"Nanobased drug delivery PowerPoint"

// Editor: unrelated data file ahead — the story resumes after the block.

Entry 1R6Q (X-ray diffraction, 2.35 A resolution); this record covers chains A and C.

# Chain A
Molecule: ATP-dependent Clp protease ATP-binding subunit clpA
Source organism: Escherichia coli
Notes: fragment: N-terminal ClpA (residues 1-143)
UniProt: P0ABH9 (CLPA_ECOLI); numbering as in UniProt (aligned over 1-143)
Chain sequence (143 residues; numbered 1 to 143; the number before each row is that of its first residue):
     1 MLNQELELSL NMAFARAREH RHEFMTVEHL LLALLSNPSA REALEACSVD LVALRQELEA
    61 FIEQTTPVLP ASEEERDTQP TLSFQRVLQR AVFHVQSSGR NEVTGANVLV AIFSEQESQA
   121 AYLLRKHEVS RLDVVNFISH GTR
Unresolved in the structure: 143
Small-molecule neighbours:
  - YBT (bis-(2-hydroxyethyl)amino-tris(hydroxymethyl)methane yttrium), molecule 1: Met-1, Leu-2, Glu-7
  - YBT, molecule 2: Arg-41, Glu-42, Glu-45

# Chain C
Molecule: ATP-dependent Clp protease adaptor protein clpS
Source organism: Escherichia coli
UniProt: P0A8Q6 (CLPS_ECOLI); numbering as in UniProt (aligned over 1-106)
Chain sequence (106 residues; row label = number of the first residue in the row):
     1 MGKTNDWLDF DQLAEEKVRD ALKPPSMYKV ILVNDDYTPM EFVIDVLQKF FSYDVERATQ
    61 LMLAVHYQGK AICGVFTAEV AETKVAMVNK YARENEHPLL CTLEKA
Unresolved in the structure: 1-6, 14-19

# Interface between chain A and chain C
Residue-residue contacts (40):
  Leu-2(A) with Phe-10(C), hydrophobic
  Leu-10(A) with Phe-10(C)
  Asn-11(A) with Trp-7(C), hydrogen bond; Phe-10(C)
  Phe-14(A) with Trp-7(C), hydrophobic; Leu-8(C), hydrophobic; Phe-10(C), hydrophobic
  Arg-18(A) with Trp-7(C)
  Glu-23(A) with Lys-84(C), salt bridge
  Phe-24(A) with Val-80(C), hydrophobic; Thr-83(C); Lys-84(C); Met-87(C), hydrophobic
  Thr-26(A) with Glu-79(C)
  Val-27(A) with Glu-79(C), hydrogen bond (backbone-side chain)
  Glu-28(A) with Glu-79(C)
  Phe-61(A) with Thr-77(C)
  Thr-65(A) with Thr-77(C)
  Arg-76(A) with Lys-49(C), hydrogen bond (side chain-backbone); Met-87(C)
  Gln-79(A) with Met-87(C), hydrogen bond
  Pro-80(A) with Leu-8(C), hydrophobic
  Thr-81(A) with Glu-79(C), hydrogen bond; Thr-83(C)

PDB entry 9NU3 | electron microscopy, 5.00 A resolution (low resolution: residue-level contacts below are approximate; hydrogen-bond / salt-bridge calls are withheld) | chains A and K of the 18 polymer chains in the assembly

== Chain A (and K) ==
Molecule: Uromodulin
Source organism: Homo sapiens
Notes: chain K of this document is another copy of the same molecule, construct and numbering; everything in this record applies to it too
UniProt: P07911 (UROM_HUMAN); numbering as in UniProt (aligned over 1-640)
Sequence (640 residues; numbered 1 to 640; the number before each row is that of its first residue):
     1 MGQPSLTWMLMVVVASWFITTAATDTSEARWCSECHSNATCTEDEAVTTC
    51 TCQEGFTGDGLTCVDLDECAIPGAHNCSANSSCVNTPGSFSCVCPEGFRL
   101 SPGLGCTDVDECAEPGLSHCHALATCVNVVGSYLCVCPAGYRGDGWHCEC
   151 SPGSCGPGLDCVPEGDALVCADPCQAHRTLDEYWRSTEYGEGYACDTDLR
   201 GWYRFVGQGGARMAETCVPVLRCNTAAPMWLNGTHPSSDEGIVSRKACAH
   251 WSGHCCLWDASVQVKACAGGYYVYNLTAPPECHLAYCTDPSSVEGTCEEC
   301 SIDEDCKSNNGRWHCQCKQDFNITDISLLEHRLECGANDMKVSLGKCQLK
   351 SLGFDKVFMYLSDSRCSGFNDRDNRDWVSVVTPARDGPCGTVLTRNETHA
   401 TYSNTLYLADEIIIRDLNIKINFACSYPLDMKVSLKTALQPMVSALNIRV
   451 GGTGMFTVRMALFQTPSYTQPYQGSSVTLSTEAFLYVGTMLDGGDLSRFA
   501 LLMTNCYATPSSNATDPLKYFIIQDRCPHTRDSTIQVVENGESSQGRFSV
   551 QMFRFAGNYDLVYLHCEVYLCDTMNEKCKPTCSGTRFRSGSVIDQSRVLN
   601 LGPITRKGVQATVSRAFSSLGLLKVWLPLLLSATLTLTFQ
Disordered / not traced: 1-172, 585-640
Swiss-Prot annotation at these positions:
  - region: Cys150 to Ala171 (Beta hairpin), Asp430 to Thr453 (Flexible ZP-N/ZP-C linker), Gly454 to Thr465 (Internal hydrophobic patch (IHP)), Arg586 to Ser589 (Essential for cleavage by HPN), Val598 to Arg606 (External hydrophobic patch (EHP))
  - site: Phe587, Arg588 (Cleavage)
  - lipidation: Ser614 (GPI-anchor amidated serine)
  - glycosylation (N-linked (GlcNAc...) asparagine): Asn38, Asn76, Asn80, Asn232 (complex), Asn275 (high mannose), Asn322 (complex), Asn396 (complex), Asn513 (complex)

Targeted drug delivery by nanoparticles and theranostics SRPA Leader: Rafi Korenstein Tel-Aviv University E-mail: firstname.lastname@example.org delivery routes nanocarriers targeting Strategic Goals • Develop activity that will lead to the formation of long term research collaboration with industry (e.g. initiation by STREP and IP in the 7th Framework Program of EC followed by industry supported research) • Form an expertise reference point for industry, research institutes and society Scientific General Goals (1) Development of new multifunctional targeted drug delivery systems: • Develop innovative nanoparticles and nanocapsules as drug carrier systems for new drugs • Examine novel approaches for enhancing the ability to pass the cell/tissue barriers (mucosal lining, air-blood barrier of the human lung, blood-brain barrier) • Explore novel targeting strategies (ppreferably combined with bioimaging capacity of the targeted areas) Scientific General Goals (2) • Investigate ways for enhanced uptake of carriers for intracellular targets. • Development and validation of in-vitro models mimicking the in-vivo characteristics of human tissues and organs for the examination of drug uptake and toxicity aiming to limit in-vivo animal testing. • Theranostics (diagnostics & therapeutics) – Integration of fast diagnostic devices and drug therapy involving a feedback loop to monitor and improve drug efficiency and to minimize side effects (individual therapy). Specific Goals • Cancer therapy - formation of integrated approach to metastatic cancer therapy through combined chemotherapy linked to nanocarriers and electrical accelerated uptake of the chemotherapy in the primary tumor • Active drug delivery – MEMS/NEMS devices for regulated drug delivery (Microchip-based drug delivery consisting of microfluidics combined with sensors • Drug delivery of proteins and peptides • Toxicology of nanaocarriers Advantages of nanoparticles as drug carriers Large surface-to-volume ratio resulting enhanced interaction sites Surface functionalization for targeting Suitable encapsulation Release drugs in controlled manner More efficient uptake by cells Active drug delivery MEMS/NEMS devices for regulated drug delivery (Microchip-based drug delivery consisting of microfluidics combined with sensors MEMS/NMEMS based devices Release of drug (alone or associated with a nanoparticle carrier) Sensing (electrical, optical or chemical) enabling closed loop drug delivery Drug delivery by implantable nano/micro devices (semi implantable) Development of 'smart' systems for the release of therapeutic agents by devices placed at appropriate sites: Concentration of therapeutic action exclusively or predominantly at a desired target site (targeting) Avoidance of barriers to the penetration thereby increase the efficacy of the therapeutic action Advantages of local drug release strategies over systhemic drug therapy • Lower doses required • Greater control over toxicity and bioavailability of dose • Extended duration of release • Possibilities to combine local and systemic drugs with different kinetics • Controlled release directly to site • Avoidance of systemic drug exposure General characteristics of the device Sensors (electrical, electrochemical, chemical, optical or other detection modes) Mode of drug release (e.g. feedback) Power (micro-bateries) Biocompatibility (through surface modification) Limitations • Fully implantable devices are restricted in the amount of drug to be released • The requirement of surgical procedure for implantation • Biofouling/biocompatibility Intersection Projects During the last annual meeting of N2L in Sitges (Barcellona) March 2006, the intersection on implantable drug delivery systems was discussed. The need of targeting on specific clinically oriented goals was discussed in a forum consisting of about 20 participants. In view of this discussion and taking into consideration the priorities of research in the area of drug delivery in the field of nanomedicine it has been decided to concentrate at present on two specific clinically oriented intersection topics: Diabetes Cancer therapy More details on these two intersection projects are available on the conference website.